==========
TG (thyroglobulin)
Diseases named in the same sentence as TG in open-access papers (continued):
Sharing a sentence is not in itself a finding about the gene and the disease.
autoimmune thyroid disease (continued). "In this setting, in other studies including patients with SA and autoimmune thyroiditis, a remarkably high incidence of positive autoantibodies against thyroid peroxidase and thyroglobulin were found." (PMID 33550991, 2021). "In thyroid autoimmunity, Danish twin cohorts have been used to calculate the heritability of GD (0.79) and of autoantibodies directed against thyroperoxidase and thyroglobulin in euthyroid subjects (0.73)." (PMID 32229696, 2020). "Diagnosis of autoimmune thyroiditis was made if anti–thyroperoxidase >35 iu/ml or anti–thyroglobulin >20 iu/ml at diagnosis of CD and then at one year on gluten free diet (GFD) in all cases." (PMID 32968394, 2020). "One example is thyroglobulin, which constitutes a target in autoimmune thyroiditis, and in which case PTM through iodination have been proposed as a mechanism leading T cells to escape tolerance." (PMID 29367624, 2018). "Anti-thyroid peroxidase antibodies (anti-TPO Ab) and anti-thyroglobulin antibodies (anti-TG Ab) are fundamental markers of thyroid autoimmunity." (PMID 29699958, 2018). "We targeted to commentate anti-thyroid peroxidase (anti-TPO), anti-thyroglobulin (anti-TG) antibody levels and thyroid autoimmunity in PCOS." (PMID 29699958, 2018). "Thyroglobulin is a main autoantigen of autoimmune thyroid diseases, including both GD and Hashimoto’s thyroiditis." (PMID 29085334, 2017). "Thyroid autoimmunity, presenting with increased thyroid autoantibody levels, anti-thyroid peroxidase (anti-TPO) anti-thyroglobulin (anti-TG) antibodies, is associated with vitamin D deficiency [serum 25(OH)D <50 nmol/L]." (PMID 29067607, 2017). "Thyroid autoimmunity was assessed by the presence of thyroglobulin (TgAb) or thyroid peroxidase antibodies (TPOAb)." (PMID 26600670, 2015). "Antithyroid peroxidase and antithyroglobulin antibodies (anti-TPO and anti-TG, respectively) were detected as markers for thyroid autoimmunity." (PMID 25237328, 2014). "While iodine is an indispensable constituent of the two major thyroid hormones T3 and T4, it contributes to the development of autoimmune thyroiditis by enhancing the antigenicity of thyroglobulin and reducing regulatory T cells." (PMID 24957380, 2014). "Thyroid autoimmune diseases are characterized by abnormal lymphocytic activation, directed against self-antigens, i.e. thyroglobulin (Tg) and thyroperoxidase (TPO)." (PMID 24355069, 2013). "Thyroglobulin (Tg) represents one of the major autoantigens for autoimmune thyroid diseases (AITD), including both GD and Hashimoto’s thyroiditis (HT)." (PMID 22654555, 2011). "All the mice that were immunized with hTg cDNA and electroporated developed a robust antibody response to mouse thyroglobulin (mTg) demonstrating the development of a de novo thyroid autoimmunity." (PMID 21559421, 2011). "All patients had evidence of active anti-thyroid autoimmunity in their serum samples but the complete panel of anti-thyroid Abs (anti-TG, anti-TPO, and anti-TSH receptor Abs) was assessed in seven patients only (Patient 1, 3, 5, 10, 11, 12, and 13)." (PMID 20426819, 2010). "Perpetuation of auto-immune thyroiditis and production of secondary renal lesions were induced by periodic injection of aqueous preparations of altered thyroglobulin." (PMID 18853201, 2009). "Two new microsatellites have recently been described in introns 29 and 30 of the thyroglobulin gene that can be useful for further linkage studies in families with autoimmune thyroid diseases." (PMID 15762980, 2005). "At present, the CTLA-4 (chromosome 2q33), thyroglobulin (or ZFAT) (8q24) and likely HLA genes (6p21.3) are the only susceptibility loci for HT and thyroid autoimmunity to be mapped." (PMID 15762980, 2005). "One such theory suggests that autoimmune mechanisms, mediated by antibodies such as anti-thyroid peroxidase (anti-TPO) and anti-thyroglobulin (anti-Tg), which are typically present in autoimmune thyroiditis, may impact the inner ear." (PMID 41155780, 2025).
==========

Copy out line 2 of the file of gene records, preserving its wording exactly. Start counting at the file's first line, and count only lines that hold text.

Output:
Diseases named in the same sentence as TG in open-access papers (continued):